5 findings from Gallup's 2024 State of the Global Workforce report

Employee experience

We’re always excited to read Gallup’s workplace reports, and their 2024 State of the Global Workforce report is no different!

This report puts the spotlight on the world’s employees – particularly how they feel about their jobs. It’s an eye-opening read, especially around employees’ mental wellbeing and how work affects it – we’re talking stress, anxiety, anger and more. 

Low employee engagement costs the global economy an estimated 9% of global GDP.
- Gallup 2024


1. A LOT of employees are stressed


One of the most alarming findings from this year’s report is that 41% of employees report experiencing ‘a lot of stress’ – and unsurprisingly, this figure is almost 60% higher still in badly run companies.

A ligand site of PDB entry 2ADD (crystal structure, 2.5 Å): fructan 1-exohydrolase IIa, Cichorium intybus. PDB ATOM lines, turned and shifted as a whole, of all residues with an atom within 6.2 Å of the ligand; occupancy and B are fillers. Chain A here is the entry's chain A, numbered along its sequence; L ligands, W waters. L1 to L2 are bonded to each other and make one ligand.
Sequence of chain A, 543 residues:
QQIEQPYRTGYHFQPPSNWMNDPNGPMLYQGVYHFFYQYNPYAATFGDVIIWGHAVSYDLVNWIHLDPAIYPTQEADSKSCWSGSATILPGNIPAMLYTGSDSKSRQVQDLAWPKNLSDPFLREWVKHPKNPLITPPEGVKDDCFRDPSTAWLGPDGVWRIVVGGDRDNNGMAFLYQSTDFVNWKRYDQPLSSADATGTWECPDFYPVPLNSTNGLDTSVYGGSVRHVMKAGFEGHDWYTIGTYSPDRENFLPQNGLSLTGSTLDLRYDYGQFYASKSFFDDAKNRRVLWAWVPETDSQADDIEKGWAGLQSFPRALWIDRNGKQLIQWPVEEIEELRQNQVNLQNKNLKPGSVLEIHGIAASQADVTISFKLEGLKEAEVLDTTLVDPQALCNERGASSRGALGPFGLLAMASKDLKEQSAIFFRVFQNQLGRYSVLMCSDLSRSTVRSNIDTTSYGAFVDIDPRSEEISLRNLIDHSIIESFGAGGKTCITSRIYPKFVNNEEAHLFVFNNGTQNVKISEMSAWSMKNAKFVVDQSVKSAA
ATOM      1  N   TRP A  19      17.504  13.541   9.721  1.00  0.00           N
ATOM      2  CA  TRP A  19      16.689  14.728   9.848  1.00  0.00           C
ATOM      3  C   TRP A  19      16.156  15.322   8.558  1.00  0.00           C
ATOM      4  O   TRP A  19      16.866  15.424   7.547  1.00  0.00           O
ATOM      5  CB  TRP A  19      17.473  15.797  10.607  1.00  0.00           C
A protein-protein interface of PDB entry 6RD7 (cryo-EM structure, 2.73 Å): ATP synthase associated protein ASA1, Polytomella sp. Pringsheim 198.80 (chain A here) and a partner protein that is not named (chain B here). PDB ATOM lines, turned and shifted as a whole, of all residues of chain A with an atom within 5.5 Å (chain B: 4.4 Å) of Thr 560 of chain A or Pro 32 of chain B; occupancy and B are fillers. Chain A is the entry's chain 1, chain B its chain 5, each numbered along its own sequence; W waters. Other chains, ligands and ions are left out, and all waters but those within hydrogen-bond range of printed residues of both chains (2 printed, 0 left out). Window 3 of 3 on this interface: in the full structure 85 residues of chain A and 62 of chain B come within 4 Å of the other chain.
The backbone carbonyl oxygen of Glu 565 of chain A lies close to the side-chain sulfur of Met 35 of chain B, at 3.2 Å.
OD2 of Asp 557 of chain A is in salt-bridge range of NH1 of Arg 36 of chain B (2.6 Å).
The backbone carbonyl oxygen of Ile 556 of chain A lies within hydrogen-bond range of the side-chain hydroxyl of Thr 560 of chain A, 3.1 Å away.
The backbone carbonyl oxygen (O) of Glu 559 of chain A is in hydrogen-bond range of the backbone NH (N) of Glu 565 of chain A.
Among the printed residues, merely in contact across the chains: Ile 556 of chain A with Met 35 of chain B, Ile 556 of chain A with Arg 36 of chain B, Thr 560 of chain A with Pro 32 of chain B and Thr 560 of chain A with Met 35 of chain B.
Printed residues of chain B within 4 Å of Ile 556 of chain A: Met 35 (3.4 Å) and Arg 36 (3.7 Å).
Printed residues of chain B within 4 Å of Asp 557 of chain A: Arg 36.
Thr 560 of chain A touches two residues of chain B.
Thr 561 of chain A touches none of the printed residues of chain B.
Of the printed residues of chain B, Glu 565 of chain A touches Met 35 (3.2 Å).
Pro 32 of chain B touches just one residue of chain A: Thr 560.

In fact, feelings such as stress, worry and anger are higher among actively disengaged employees than the unemployed, showing the significant impact of work on stress levels.

But few organisations know how to handle workplace stress. If there are any initiatives in place at all, it will often be the offer of a mindfulness or wellbeing app – in other words, treating the symptom, not the root cause. What companies really need is long-term solutions to build workplaces where stress is minimised and all employees have the support they need, when they need it, before things get worse than they need to be.


2. Employee loneliness is more common than you might think

20% of employees globally report daily feelings of loneliness, rising to 25% for fully remote workers. Employees love the flexibility of hybrid and remote work, but many people are struggling to adapt to losing the daily social interaction of the office – particularly extroverts, who thrive in social situations.